I understand that a lot of things could be hooked up via SCART and SCART alone. My point is simply that for the majority of use, there was no benefit over RCA, which you probably still had to resort to if you used an external sound system.If you had Satellite (in the UK), you would hook it up via scart.
At a price, as does everything. Have you considered that maybe you don't mind the cost because you are one of the few who can appreciate it? Maybe it is the "rugged-individualist" Yankee in me, but I don't like paying for stuff I don't need nor want (not terribly liberal of me). For example, it really upsets me that multimedia-navigation systems and iPod docks/other planned obsolescence are now standard in practically all cars. Just because that stuff is standard doesn't mean you aren't being upsold at a mere 5% of the total cost and don't have a reason to be upset. Sometimes you can't go without and there aren't feasible alternatives.Scart does everything RCA does and more and came as standard.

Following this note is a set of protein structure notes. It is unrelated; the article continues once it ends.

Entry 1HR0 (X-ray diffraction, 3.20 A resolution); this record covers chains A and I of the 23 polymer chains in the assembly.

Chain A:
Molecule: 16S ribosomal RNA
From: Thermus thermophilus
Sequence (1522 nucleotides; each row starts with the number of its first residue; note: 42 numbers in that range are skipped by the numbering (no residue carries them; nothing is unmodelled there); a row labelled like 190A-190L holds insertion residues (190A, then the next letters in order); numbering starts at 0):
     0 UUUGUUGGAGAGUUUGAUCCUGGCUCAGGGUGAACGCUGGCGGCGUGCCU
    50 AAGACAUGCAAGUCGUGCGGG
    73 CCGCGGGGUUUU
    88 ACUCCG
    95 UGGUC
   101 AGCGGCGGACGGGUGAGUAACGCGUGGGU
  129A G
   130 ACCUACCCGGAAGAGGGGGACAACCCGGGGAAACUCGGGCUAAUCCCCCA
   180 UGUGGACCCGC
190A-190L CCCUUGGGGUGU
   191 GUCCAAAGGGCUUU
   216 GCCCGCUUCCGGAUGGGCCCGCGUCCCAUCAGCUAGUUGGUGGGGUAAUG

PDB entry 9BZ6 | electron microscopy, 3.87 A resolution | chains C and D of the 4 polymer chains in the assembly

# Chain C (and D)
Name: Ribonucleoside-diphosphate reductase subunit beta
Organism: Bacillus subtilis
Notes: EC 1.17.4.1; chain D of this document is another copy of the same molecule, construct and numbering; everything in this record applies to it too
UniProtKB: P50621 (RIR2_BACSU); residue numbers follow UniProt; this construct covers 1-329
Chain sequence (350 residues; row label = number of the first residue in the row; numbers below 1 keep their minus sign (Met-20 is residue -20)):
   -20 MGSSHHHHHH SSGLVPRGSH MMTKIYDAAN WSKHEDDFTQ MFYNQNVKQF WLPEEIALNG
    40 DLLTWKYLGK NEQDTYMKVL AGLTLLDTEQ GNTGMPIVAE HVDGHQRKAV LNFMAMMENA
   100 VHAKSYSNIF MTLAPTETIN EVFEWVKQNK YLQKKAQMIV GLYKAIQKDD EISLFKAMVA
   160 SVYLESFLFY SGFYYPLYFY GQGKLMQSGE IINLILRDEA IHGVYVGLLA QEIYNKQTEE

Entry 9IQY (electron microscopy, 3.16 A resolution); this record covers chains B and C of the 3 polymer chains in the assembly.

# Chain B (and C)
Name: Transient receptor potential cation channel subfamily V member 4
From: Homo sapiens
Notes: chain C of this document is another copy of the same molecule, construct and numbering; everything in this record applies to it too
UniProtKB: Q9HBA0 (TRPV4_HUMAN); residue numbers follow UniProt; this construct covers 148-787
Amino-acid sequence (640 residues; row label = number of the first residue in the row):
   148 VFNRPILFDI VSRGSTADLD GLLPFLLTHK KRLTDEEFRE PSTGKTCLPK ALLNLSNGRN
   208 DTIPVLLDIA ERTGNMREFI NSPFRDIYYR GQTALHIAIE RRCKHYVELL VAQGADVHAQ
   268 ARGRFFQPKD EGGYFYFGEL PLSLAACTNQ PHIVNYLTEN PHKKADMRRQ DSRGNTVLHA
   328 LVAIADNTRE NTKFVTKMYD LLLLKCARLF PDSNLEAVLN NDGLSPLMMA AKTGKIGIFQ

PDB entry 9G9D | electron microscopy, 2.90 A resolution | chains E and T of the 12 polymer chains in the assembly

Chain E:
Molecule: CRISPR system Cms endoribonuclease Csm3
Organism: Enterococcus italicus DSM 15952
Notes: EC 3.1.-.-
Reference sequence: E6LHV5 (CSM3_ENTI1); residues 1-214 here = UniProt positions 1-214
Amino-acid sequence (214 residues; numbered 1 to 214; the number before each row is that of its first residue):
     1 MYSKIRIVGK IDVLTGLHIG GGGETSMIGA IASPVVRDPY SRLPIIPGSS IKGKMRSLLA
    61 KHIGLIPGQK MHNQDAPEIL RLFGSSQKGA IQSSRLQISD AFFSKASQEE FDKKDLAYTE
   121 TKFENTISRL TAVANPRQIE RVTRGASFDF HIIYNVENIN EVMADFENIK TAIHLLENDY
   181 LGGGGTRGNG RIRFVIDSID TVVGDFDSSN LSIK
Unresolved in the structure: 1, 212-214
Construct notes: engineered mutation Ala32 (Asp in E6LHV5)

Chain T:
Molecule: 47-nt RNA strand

those who can't make, mod
Scart leads are like £1-2.
But the point was you are saying RCA is easier as its 1 cable, when its not - its actually 3. But then say that scart is more because RGB is 4-5 - when its actually just 1 from the consumer point of view.
Your initial point was about "ease for the consumer" - which is scart is 1 lead, rca is 3. But then get technical, with how many wires are inside. Using your own reasoning, the consumer doesnt care how many wires are inside. Just that its 1 vs 3 for rca.